Use of www.mondaq.com

To Use Mondaq.com you must be: eighteen (18) years old or over; legally capable of entering into binding contracts; and not in any way prohibited by the applicable law to enter into these Terms in the jurisdiction which you are currently located.

You may use the Website as an unregistered user, however, you are required to register as a user if you wish to read the full text of the Content or to receive the Services.

You may not modify, publish, transmit, transfer or sell, reproduce, create derivative works from, distribute, perform, link, display, or in any way exploit any of the Content, in whole or in part, except as expressly permitted in these Terms or with the prior written consent of Mondaq. You may not use electronic or other means to extract details or information from the Content. Nor shall you extract information about users or Contributors in order to offer them any services or products.

In your use of the Website and/or Services you shall: comply with all applicable laws, regulations, directives and legislations which apply to your Use of the Website and/or Services in whatever country you are physically located including without limitation any and all consumer law, export control laws and regulations; provide to us true, correct and accurate information and promptly inform us in the event that any information that you have provided to us changes or becomes inaccurate; notify Mondaq immediately of any circumstances where you have reason to believe that any Intellectual Property Rights or any other rights of any third party may have been infringed; co-operate with reasonable security or other checks or requests for information made by Mondaq from time to time; and at all times be fully liable for the breach of any of these Terms by a third party using your login details to access the Website and/or Services

however, you shall not: do anything likely to impair, interfere with or damage or cause harm or distress to any persons, or the network; do anything that will infringe any Intellectual Property Rights or other rights of Mondaq or any third party; or use the Website, Services and/or Content otherwise than in accordance with these Terms; use any trade marks or service marks of Mondaq or the Contributors, or do anything which may be seen to take unfair advantage of the reputation and goodwill of Mondaq or the Contributors, or the Website, Services and/or Content.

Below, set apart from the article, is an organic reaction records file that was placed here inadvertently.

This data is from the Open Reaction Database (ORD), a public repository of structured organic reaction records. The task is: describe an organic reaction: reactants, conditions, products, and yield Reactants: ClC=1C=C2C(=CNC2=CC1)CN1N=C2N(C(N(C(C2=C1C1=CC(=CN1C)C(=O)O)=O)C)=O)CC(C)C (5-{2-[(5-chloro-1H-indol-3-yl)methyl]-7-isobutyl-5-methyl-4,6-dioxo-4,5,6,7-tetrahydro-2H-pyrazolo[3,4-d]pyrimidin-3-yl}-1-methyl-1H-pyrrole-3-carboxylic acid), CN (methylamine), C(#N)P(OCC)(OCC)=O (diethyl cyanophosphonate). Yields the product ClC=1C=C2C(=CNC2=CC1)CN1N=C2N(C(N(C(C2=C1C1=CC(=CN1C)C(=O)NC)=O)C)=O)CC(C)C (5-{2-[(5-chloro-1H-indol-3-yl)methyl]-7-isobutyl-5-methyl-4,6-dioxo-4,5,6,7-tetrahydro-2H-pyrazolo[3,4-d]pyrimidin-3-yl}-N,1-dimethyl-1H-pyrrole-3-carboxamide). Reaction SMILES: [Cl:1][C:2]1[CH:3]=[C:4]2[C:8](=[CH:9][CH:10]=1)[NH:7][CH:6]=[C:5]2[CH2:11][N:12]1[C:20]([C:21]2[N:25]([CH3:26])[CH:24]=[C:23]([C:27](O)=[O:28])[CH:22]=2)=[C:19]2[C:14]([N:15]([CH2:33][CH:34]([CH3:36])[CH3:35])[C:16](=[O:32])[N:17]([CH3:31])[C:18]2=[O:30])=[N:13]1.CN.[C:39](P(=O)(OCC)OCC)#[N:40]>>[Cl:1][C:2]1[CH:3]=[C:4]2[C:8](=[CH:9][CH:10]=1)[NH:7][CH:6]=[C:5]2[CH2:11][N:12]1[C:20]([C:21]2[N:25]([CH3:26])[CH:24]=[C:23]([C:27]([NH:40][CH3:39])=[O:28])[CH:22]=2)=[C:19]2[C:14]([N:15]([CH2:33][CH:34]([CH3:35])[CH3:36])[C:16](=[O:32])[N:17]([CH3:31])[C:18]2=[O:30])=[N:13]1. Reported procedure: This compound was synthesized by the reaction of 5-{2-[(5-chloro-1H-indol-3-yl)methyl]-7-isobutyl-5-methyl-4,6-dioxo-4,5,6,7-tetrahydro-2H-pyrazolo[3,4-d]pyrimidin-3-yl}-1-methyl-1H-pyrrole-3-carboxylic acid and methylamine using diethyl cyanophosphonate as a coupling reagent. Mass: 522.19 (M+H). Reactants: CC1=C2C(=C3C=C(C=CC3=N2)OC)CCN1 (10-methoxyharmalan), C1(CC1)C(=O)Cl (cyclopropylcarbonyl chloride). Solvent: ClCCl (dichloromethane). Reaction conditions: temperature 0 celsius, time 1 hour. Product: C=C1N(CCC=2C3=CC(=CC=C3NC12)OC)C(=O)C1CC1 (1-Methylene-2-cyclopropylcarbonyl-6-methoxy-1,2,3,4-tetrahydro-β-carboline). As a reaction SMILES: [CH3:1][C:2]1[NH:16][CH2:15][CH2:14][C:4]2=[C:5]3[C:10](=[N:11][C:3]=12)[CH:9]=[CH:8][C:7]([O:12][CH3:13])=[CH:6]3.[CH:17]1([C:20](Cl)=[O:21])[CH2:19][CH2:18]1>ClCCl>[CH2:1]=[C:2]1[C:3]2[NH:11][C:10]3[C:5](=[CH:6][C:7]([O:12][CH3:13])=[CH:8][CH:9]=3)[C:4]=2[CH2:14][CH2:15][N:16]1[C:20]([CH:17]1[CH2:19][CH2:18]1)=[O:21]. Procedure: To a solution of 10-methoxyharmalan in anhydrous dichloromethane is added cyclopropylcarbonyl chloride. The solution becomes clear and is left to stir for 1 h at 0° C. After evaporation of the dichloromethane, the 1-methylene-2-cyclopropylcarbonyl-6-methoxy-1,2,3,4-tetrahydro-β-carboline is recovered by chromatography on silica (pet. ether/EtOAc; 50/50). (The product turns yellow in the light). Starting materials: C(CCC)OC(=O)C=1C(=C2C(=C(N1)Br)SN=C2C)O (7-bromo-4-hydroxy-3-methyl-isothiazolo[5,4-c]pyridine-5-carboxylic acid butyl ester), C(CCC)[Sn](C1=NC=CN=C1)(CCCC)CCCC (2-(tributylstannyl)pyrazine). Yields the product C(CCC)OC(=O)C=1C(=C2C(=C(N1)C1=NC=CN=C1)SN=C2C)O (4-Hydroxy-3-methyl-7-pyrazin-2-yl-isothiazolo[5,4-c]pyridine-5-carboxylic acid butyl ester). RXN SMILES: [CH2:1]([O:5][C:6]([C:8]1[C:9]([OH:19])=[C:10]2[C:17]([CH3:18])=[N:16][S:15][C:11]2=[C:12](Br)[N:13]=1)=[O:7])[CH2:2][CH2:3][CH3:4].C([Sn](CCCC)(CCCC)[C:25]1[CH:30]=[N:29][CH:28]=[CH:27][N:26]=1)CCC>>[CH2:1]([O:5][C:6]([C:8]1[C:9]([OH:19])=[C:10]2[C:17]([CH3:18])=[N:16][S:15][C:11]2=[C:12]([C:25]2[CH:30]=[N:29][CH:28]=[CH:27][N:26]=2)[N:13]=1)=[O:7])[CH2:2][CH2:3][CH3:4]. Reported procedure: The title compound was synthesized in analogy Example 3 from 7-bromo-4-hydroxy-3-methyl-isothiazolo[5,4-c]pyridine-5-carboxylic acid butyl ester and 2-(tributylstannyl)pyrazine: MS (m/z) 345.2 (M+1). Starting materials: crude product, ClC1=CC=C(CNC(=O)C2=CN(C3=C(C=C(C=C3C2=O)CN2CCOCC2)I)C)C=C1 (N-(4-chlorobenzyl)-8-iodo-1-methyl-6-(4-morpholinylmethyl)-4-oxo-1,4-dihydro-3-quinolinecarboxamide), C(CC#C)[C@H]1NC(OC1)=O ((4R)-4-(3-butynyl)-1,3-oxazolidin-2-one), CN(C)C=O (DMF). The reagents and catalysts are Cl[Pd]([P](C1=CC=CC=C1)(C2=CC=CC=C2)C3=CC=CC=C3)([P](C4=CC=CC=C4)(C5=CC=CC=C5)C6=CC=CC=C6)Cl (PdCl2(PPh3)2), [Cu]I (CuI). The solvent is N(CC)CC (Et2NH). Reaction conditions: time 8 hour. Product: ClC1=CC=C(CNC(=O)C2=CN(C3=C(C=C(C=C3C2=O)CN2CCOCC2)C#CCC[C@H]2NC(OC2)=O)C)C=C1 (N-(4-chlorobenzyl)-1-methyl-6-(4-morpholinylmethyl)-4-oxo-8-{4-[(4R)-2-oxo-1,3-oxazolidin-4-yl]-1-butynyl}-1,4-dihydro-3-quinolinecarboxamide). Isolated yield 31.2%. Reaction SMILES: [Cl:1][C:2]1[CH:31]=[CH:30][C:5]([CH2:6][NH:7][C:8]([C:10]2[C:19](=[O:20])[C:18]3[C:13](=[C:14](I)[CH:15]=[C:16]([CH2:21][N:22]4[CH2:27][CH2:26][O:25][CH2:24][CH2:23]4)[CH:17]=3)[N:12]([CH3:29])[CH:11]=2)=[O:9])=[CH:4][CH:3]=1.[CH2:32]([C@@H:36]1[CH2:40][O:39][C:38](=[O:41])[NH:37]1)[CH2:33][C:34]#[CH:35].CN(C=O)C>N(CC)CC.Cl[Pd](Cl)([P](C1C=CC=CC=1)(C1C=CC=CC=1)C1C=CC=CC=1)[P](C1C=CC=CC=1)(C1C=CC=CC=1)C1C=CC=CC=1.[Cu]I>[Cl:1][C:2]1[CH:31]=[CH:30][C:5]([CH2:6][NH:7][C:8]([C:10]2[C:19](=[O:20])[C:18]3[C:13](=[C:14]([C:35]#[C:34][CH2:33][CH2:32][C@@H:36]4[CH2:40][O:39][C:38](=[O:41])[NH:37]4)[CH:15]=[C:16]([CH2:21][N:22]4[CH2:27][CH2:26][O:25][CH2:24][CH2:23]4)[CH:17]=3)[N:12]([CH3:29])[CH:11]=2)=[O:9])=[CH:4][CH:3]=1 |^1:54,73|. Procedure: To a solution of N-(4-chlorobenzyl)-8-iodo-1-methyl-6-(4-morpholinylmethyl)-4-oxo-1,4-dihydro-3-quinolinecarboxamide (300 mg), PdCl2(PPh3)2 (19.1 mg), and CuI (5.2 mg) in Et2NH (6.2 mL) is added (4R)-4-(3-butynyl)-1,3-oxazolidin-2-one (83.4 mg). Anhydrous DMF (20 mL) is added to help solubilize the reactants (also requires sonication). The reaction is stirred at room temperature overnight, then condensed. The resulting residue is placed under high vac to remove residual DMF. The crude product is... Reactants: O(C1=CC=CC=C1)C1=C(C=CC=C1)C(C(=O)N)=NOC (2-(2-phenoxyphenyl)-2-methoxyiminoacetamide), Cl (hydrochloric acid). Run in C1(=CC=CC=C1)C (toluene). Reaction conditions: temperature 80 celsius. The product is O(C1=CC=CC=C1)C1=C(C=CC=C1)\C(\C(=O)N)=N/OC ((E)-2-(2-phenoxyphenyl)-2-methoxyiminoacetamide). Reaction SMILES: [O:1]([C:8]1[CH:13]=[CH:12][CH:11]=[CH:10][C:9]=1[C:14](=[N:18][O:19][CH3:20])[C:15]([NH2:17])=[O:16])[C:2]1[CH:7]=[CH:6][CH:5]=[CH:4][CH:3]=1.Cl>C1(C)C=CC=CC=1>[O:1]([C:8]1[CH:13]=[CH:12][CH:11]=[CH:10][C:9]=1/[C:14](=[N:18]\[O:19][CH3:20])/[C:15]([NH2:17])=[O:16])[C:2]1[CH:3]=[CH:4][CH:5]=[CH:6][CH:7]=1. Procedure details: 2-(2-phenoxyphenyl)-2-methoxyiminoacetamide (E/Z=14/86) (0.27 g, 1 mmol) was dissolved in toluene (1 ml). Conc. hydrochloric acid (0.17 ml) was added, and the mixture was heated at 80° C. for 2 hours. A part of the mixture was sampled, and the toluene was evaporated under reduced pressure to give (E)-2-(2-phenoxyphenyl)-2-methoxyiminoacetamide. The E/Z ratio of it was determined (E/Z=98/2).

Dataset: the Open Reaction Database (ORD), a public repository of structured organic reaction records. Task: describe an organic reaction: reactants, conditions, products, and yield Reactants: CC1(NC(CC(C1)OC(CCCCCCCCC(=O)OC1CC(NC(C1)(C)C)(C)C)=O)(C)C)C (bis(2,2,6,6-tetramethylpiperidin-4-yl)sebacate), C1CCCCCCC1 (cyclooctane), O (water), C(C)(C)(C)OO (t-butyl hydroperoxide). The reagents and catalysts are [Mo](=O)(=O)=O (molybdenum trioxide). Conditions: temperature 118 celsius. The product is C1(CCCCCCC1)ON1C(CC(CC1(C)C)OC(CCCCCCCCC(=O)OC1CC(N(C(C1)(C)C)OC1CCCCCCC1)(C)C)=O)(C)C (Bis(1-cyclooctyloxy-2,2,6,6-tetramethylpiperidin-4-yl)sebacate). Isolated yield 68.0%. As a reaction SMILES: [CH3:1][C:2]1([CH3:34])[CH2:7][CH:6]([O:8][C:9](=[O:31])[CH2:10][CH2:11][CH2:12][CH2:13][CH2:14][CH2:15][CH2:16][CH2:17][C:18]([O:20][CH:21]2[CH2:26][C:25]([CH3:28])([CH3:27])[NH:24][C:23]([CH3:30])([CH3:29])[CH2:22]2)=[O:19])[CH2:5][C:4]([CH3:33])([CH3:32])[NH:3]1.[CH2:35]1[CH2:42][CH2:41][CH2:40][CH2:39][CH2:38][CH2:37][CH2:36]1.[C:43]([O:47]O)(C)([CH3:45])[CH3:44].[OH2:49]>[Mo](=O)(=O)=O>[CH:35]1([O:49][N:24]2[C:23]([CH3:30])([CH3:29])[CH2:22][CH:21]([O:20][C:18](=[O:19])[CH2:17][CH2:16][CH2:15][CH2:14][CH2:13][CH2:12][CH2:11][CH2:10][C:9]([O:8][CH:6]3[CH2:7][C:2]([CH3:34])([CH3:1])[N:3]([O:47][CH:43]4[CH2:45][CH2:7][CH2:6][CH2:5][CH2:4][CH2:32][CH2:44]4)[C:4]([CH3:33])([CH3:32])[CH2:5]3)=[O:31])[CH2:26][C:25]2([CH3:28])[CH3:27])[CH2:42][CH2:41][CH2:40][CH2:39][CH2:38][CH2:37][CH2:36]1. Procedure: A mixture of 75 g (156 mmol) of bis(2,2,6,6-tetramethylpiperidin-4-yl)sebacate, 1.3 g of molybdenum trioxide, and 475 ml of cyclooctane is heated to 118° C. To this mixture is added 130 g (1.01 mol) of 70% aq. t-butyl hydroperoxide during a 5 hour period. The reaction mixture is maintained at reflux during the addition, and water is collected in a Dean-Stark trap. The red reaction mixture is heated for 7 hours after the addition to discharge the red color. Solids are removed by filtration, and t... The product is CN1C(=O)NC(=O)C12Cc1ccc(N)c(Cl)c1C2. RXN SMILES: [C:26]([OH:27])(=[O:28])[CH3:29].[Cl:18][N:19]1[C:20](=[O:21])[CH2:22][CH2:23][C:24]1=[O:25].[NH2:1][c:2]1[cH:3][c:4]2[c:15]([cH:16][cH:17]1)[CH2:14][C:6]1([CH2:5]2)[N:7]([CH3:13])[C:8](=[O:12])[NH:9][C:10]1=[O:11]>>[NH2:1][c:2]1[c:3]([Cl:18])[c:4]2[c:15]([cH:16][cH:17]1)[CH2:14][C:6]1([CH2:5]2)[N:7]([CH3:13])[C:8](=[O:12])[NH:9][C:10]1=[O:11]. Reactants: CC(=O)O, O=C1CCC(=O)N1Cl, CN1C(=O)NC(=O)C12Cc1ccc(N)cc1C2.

Mondaq reserves the right, in its sole discretion, to take any action that it deems necessary and appropriate in the event it considers that there is a breach or threatened breach of the Terms.

Mondaq’s Rights and Obligations

Unless otherwise expressly set out to the contrary, nothing in these Terms shall serve to transfer from Mondaq to you, any Intellectual Property Rights owned by and/or licensed to Mondaq and all rights, title and interest in and to such Intellectual Property Rights will remain exclusively with Mondaq and/or its licensors.

Mondaq shall use its reasonable endeavours to make the Website and Services available to you at all times, but we cannot guarantee an uninterrupted and fault free service.

Mondaq reserves the right to make changes to the services and/or the Website or part thereof, from time to time, and we may add, remove, modify and/or vary any elements of features and functionalities of the Website or the services.

Mondaq also reserves the right from time to time to monitor your Use of the Website and/or services.